I came across this graph on Catskill Archive which adds a rule of thumb on heating area (max 2.5 hp per sq-ft, but - empirically - lower at low speeds) to the starting tractive calcs discussed on this thread. So the family of curves ask you to divide the starting tractive force by the heating area, and then use the curve for that number at your target speed to get a de-rating factor. Sparately, a  cutting-edge 1906 paper from Iowa asserted 2.3 hp/ft-sq had 'recently' been measured by the Pennsylvania Railroad, so even these curves are a bit rubbery and technology dependant. They are also for simple expansion, saturated steam. The suggestion for compounds and superheated steam was to add up to 20% to the available power. A second caveat was that the grate and the fuel supply to it were not limiting. The third one was an adhesion factor of at least 4:1 weight:tractive force.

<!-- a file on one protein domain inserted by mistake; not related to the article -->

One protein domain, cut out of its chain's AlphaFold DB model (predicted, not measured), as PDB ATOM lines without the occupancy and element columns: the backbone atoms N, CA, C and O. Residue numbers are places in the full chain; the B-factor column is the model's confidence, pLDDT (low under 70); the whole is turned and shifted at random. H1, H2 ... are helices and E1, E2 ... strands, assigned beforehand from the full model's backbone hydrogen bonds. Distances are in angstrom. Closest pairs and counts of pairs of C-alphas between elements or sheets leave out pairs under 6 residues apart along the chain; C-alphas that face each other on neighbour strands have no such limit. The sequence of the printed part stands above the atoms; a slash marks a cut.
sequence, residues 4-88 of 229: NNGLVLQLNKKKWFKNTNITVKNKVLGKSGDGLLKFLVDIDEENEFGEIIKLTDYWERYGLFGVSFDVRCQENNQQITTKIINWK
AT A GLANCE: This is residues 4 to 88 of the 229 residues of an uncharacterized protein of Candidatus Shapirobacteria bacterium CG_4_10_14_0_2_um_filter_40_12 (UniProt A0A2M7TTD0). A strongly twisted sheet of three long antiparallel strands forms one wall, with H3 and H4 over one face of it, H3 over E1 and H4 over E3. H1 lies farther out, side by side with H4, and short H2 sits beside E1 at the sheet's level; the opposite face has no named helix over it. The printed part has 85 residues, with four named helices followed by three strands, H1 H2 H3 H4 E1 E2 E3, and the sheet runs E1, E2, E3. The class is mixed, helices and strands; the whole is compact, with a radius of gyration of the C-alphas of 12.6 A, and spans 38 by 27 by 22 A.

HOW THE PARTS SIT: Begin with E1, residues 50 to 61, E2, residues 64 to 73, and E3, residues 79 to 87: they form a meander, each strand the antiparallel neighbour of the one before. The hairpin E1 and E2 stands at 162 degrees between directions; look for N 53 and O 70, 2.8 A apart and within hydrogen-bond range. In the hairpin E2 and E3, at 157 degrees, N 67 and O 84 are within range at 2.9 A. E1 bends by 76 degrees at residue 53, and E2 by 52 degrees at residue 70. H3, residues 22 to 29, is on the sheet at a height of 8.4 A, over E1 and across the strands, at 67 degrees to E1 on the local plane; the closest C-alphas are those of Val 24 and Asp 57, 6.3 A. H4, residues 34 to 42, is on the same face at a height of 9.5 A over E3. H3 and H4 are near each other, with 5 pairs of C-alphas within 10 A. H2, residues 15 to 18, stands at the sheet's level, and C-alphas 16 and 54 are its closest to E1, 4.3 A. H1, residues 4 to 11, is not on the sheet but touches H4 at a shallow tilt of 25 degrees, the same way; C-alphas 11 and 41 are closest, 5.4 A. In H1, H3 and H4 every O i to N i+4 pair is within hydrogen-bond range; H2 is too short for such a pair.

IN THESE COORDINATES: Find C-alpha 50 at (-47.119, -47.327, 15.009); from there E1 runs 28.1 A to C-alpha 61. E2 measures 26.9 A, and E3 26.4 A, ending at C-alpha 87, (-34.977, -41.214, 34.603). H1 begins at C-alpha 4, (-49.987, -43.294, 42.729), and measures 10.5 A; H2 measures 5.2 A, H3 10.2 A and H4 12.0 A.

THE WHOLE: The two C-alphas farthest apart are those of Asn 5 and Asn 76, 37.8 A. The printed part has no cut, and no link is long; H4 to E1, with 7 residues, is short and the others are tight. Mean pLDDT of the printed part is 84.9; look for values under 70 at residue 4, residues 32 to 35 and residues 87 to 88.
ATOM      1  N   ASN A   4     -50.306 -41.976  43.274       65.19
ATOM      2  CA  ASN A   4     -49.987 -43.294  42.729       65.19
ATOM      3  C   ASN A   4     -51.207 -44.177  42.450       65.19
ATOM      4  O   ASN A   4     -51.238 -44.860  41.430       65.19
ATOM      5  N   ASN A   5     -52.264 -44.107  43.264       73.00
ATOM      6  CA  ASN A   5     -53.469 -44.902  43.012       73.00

image.png.a6f600a60a387e2deb29d0dd4daaddfb.png

Is this the type of calculation the the Midland used to get its power classifications? It would give differences at 25 mph and 50 mph that are not obvious from the simpler formula that only uses cylinder and driving wheel dimensions plus boiler pressure.

 

O.S. Nock in "British Steam Engines" states that you can calculate the starting tractive effort using the formula Corbs started this thread with, but that so many factors affect the tractive effort at speed that the only true answer is to measure it using a dynamometer car. I do not believe that the Midland (or LMS, or BR) carefully measured every class of locomotive they'd build or inherited, so I suspect some approximation like the graph above.